Compared to just a generation or two ago, modern American sommeliers are remarkably well informed about the great wines of France. And now, thanks to a unique competition co-sponsored by VinePair and the French Ministry of Agriculture, they’ll have a new opportunity to demonstrate that knowledge, as well as its practical application.

With a special focus on using wine knowledge in a real-world sales environment, the Le Best Somm Competition begins with open preliminary rounds taking place in three major U.S. cities: Washington, D.C., on Dec. 9, Seattle on Jan. 8, and New York  on Jan. 13. Two winners from each preliminary round will then move on to the final competition in New York on Jan. 27, where the six finalists will battle it out for an enviable grand prize: a trip for the winner and a guest to France. All stages of the competition will be judged by experts in the beverage industry, as well as by VinePair’s editorial staff.

Domaine d’Aussières in Corbières.

According to VinePair CEO Adam Teeter, the unique aspect of this competition is the importance it places on the sommelier’s relationship with customers, above and beyond a mastery of mere facts and figures. “While we placed a focus on knowledge, the interaction with the judges is very key,” says Teeter. “We are looking at how well you actually can sell a wine and interact with the guest. Are you accessible? Do you make the guest feel comfortable? This is what really sets the competition apart. We are looking for a somm who is relatable and puts guests at ease, not one who just possesses a ton of knowledge.”

Trimbach in Alsace.

Those real-life social skills will need to pair with wide-ranging wine knowledge. In addition to VinePair and the French Ministry of Agriculture, the competition is sponsored by leading wineries from across l’Hexagone: Domaine d’Aussières in Corbières, Légende in Bordeaux, Saget La Perrière in the Loire Valley, Trimbach in Alsace, Côté Mas in Languedoc, and the Rhône Valley’s Domaine Jean-Luc Colombo.

Sylvain Maestracci, Agricultural Counselor at the Embassy of France in Washington, notes that the regional differences in French wine can be quite challenging, even for wine professionals. “We have common techniques, but in each region and in each winery it’s not exactly made the same way,” says Maestracci. While the competing sommeliers will certainly be aware of the variety of French viticulture and oenology, that awareness will become even more clear to the first-place finisher. As part of their grand prize trip to France, the overall champion will have a chance to improve their professional development with an in-person visit to all six of the participating French wineries.

Saget La Perrière in the Loire Valley.

Géraldine Kenny, North American Export Manager for Saget La Perrière, says that this type of in-person visit can make abstract knowledge about wines and wineries much more grounded in reality. “It is beneficial to anyone to see in person where wine comes from, not only for the sights, but also to see the people and the effort put into each bottle of wine,” says Kenny. “I think it’s a common misconception to imagine that all bottles come from a beautiful villa in Tuscany or a castle in Bordeaux. Most of the time, you end up knocking on someone’s door, walking around their house and through the dirt to meet by their tractor, and you end up tasting at their kitchen table without any fuss.”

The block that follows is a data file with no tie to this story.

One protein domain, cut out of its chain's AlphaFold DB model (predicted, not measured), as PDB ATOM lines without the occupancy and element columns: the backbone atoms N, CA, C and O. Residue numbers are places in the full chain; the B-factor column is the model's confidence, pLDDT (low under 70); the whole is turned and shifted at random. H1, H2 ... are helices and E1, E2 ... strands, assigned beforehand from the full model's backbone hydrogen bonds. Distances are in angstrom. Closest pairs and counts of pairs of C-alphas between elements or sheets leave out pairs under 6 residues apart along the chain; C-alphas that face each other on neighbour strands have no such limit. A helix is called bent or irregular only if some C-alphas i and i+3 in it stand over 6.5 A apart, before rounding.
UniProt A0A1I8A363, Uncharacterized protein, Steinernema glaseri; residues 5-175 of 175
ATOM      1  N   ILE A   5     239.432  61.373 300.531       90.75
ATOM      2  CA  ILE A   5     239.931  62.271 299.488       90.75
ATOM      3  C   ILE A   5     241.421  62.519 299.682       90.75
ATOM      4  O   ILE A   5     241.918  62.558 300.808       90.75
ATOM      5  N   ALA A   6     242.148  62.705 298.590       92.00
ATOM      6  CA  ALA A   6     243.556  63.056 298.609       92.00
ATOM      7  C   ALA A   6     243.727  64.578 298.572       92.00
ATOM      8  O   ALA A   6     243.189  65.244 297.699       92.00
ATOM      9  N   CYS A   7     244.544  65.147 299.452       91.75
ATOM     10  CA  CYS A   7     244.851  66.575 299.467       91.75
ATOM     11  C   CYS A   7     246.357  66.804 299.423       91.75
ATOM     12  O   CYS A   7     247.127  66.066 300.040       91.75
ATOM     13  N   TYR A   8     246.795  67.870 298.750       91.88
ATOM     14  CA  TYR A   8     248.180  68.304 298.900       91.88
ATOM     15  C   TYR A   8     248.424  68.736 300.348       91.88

Légende in Bordeaux.

In turn, Kenny continues, such a personal experience can also greatly benefit customers. “On a professional and educational level, it definitely helps to experience what you learn in theory,” Kenny says. “Once you’ve seen it, it all falls into place and it’s easier to memorize. It’s also a better experience for the consumer at the dinner table, hearing about the place firsthand, while tasting the wine.”

With up to 25 sommeliers battling it out in each of the three cities, Le Best Somm Competition will certainly be a serious event. But there’s a fun side, too, with the final competition culminating in a massive celebration in NYC. VinePair CEO Adam Teeter says he’s particularly looking forward to meeting all the sommeliers who enter. “I think we talk too much about the profession as one that is elitist,” says Teeter. “But I find often these are some of the most passionate people in the world when it comes to wine, and they are simply eager to share that passion with you.”

Côté Mas in Languedoc.

Sommeliers with passion, knowledge, and the ability to use both while selling wine should be prepared to show off all those skills during the next month. As Sylvain Maestracci notes, being a great sommelier requires a lot more than just information. “In the end, what a sommelier does is not only being a specialist in the product, but in being able to fully explain the wine,” says Maestracci. “Knowing how it is made, the little tricks that are used in that region of the world, and those which are not used in that region of the world, and to actually truly understand the wine, in fact.”

Domaine Jean-Luc Colombo in Rhône Valley.

This article is sponsored by the French Ministry of Agriculture and leading wineries from across l’Hexagone: Domaine d’Aussières in Corbieres, Légende in Bordeaux, Saget La Perrière in the Loire Valley, Trimbach in Alsace, Côté Mas in Languedoc, and the Rhône Valley’s Domaine Jean-Luc Colombo.